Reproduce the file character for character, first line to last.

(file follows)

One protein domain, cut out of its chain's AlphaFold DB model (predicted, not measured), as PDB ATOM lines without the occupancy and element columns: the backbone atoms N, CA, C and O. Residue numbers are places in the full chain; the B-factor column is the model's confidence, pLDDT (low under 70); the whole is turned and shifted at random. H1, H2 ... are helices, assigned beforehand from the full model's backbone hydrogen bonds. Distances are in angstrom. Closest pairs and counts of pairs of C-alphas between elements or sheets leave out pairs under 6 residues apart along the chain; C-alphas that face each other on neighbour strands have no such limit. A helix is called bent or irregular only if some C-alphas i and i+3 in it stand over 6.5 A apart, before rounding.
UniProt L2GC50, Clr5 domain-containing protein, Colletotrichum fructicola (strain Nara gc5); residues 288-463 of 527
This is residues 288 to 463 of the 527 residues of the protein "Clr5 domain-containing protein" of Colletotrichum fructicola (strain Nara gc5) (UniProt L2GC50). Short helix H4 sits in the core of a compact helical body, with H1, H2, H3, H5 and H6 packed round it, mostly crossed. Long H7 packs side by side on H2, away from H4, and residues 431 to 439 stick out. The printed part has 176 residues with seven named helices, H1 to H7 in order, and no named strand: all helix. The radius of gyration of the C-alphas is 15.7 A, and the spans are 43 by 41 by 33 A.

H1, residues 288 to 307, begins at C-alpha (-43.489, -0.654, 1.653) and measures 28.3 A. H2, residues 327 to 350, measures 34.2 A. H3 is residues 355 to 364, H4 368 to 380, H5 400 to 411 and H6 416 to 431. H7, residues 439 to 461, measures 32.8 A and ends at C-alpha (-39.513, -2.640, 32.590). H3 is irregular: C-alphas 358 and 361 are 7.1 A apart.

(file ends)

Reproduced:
One protein domain, cut out of its chain's AlphaFold DB model (predicted, not measured), as PDB ATOM lines without the occupancy and element columns: the backbone atoms N, CA, C and O. Residue numbers are places in the full chain; the B-factor column is the model's confidence, pLDDT (low under 70); the whole is turned and shifted at random. H1, H2 ... are helices, assigned beforehand from the full model's backbone hydrogen bonds. Distances are in angstrom. Closest pairs and counts of pairs of C-alphas between elements or sheets leave out pairs under 6 residues apart along the chain; C-alphas that face each other on neighbour strands have no such limit. A helix is called bent or irregular only if some C-alphas i and i+3 in it stand over 6.5 A apart, before rounding.
UniProt L2GC50, Clr5 domain-containing protein, Colletotrichum fructicola (strain Nara gc5); residues 288-463 of 527
This is residues 288 to 463 of the 527 residues of the protein "Clr5 domain-containing protein" of Colletotrichum fructicola (strain Nara gc5) (UniProt L2GC50). Short helix H4 sits in the core of a compact helical body, with H1, H2, H3, H5 and H6 packed round it, mostly crossed. Long H7 packs side by side on H2, away from H4, and residues 431 to 439 stick out. The printed part has 176 residues with seven named helices, H1 to H7 in order, and no named strand: all helix. The radius of gyration of the C-alphas is 15.7 A, and the spans are 43 by 41 by 33 A.

H1, residues 288 to 307, begins at C-alpha (-43.489, -0.654, 1.653) and measures 28.3 A. H2, residues 327 to 350, measures 34.2 A. H3 is residues 355 to 364, H4 368 to 380, H5 400 to 411 and H6 416 to 431. H7, residues 439 to 461, measures 32.8 A and ends at C-alpha (-39.513, -2.640, 32.590). H3 is irregular: C-alphas 358 and 361 are 7.1 A apart.